How to make wood floors less slippery: 10 practical tips
12 Dec 2022
If you have wood floors in your home, it’s likely that you wanted comfort and aesthetic in your space. However, over time, you might have noticed that your wood floor is more slippery than when you first installed it.
Although this is common, there are ways you can fix this if you’re concerned that your beloved floors might now be a hazard in your home.
To learn why your wooden floor has become slippery, and how to make your flooring less slippery, keep reading to see what you can do about it.
Why are my wood floors suddenly slippery?
There are a few different causes of slippery wood floors. Factors that can make your floors slippery over time include:
• Wax coating
If your slippery floors happen all of a sudden, you might be dealing with:
• Cooking oil droplets on the floor
• Footwear that’s bringing in slippery substances
• Mopping solutions
You might notice your floors are slippery after mopping. Although mopping is essential to keep your floors clean, you must make sure that your floor is completely dry, and not soapy, before walking on them. There are home remedies and off-the-shelf cleaners that can prevent slipperiness while letting your floors shine. You can also use a mop with a dusting agent to go over clean floors to reduce slipperiness. This can also help if your wood floors are sticky after cleaning them.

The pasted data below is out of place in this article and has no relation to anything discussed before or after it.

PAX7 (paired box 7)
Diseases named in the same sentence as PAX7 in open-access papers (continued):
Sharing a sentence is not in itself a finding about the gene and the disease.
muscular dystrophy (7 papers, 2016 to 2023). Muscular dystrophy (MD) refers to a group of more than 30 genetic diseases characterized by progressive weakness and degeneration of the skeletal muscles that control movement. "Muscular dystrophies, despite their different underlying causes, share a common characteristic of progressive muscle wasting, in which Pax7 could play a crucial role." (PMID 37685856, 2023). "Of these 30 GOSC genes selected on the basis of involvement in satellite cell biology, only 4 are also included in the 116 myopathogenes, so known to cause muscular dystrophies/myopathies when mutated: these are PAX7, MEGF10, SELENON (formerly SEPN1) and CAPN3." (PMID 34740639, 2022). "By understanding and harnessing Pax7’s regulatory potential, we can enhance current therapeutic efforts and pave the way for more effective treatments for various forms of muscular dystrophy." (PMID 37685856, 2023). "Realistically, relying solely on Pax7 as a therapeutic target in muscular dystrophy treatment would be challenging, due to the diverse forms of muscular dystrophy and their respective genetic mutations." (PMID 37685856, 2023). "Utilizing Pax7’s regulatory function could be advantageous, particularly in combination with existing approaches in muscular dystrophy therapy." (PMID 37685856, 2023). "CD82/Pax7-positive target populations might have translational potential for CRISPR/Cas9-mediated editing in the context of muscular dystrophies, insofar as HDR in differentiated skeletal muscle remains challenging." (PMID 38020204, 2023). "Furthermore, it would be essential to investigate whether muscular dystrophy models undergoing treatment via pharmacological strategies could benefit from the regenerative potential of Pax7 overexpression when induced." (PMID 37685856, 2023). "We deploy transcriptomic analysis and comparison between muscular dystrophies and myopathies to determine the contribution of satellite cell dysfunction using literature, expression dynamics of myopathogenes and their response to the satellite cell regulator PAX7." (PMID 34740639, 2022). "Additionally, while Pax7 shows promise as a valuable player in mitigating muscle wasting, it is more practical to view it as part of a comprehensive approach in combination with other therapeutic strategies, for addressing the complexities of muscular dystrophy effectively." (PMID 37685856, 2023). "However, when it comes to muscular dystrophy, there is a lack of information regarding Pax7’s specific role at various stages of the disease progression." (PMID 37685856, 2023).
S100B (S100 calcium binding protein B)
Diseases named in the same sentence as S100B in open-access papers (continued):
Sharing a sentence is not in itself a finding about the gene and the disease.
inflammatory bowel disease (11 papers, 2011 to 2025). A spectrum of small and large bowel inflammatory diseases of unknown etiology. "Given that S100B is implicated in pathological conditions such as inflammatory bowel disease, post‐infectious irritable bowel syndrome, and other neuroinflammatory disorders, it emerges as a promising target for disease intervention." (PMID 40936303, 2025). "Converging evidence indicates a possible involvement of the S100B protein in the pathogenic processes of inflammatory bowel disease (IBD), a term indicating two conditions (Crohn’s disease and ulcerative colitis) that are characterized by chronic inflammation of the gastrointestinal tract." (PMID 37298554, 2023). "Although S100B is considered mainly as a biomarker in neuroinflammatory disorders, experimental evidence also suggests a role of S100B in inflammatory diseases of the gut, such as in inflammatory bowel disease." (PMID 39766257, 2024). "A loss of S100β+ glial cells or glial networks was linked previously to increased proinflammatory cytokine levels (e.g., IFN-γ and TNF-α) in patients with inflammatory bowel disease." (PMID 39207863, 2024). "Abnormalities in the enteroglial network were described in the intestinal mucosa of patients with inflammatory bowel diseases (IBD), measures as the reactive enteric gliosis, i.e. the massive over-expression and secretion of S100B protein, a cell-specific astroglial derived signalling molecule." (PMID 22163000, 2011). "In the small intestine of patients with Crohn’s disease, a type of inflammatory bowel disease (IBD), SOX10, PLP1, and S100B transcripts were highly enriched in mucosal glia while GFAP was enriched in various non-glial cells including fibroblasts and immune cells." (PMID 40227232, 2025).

10 methods you can try to reduce slippery wood floors
1. Clean floors often
The easiest method to make your floors less slippery is to keep them clean. Dust and debris are common culprits, often causing your feet to slip on a wood surface. Debris can also fill in peaks in the wood that cause friction and lead you to slide.
Regular sweeping and mopping is a great solution to keep your floors clean. You should be mopping at least once a week to reduce the buildup of grime that causes slipperiness. Use a microfiber mop for wood floors to get the best clean. Vacuums also work wonders for cleaning your hardwood floors.
Deep cleaning solutions can remove stubborn stains, marks, scuffs, and deeply ingrained dirt. Deep clean your floors at least twice a year using a deep clean solution. Pro tip: Always clean up excess water and spills immediately to maintain the look and condition of your wood floors.
2. Use door mats
To reduce the chances of a slippery wooden floor, use door mats on both sides of your home's entrance. Door mats capture dirt before it enters your home, but also provide some grip on your floor, and reduce how often you need to clean them. Try to cover each door that you and your guests come in and out of regularly.